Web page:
“Recording with the New York Philharmonic, the entire orchestra for one person was impressed by this 90-year-old gentleman who listens to everything, is unfailingly kind, gentle, polite. People just wanted to play for him,” says Ma. “They were impressed by this man’s musicality.”
This final chapter in Williams’ career is, in a way, a chance to place his gigantic legacy not just in connection with cinema, but among classic legends. Williams, who led the Boston Pops from 1980 to 1993, directed the Berlin, Vienna, and New York Philharmonic, among others. In the world’s elite orchestras, Williams’ compositions have become canon.
“A purist might say that the music represented in the film is not absolute music. Well, that might be true,” says Williams. “But some of the best songs ever written were narrative. Certainly at the opera. Cinema offers this opportunity – not often, but occasionally. And in a musically rewarding way. Occasionally we get lucky and find one.”
Williams’ enduring partnership with Steven Spielberg, of course, helped the songwriter’s chances. Spielberg, who first sought out lunch with Williams in 1972 after being captivated by his score for “The Reivers,” called him “the most significant contributor to my success as a filmmaker.”
“Without John Williams, motorcycles don’t really fly,” Spielberg said when the AFI paid tribute to Williams in 2016.
They remain irrevocably linked. Their offices on the Universal lot are just steps away from each other. Along with “Indiana Jones,” Williams recently scored Spielberg’s upcoming semi-autobiographical drama about growing up in Arizona, “The Fabelmans.” The two films make 30 films together for Spielberg and Williams.
“50 years have passed. Maybe we’re starting in the next 50,” Williams says with a laugh. “Whatever our connections, whether it’s music or working with him or just being with him, I think we’ll always be together. We are great close friends who have shared many years together. It’s the kind of relationship where neither of us would ever say no to the other.”
In films by Spielberg and others, Williams has carved out enough perfectly condensed melodies to rival the Beatles. Spielberg once described his five-note “Communication Reason” from “Close Encounters” as “a bell”.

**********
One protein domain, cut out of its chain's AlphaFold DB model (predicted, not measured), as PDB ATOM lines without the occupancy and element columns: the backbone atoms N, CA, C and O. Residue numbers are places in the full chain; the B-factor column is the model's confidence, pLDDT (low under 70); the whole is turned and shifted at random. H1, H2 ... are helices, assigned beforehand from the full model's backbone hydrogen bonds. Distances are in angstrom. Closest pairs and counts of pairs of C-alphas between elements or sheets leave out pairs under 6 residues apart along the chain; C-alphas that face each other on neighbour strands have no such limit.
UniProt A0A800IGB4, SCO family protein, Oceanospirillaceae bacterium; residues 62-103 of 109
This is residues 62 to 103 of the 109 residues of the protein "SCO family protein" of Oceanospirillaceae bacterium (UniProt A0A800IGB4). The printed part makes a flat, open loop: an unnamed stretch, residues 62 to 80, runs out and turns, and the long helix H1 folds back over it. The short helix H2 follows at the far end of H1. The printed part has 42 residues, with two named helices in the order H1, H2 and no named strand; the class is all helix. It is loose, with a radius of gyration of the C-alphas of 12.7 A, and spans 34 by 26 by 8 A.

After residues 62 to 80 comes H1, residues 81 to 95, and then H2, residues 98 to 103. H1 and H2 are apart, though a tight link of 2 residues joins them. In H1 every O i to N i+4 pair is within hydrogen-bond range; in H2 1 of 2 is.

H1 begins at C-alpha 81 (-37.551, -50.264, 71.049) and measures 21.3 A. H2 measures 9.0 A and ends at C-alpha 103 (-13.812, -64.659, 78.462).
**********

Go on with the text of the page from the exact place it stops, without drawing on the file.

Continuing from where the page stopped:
“Simple little themes that speak clearly and without obfuscation are very hard to find and very hard to do,” says Williams. “They really are the result of a lot of work. It’s almost like sculpting. Move a note, change a rhythmic emphasis or the direction of an interval, and so on. A simple melody can be made in dozens of ways. If you find one like that, it looks like you discovered something you wanted to discover.”
One thing you won’t hear from Williams is a big pronouncement about his own legacy. He’s much more comfortable speaking like a technician who fuss until a shiny gem drops.
“My own personality is such that I look back at what I’ve done – I’m quite pleased and proud of a lot of it – but like most of us, we always wish we’d done better,” he says. “We live with examples like Beethoven and Bach before us, monumental achievements that people have made in music and can feel very humbled. But I also feel very happy. I had wonderful opportunities, especially in film, where a composer can have an audience not of millions of people, but of billions of people.”
Williams has a number of shows planned for the rest of the year, including performances in Los Angeles, Singapore and Lisbon. But while Williams may be moving away from cinema, he remains enamored with cinema and the ability of sound and image, when combined, to take off.
“I would love to be around 100 years from now to see what people are doing with film, sound and spatial, auditory and visual effects. It has a tremendous future, I think,” says Williams. “I can feel a great possibility and a great future in the atmosphere of the whole experience. I would love to go back and see and hear it all.”
Follow AP Film Writer Jake Coyle on Twitter at: http://twitter.com/jakecoyleAP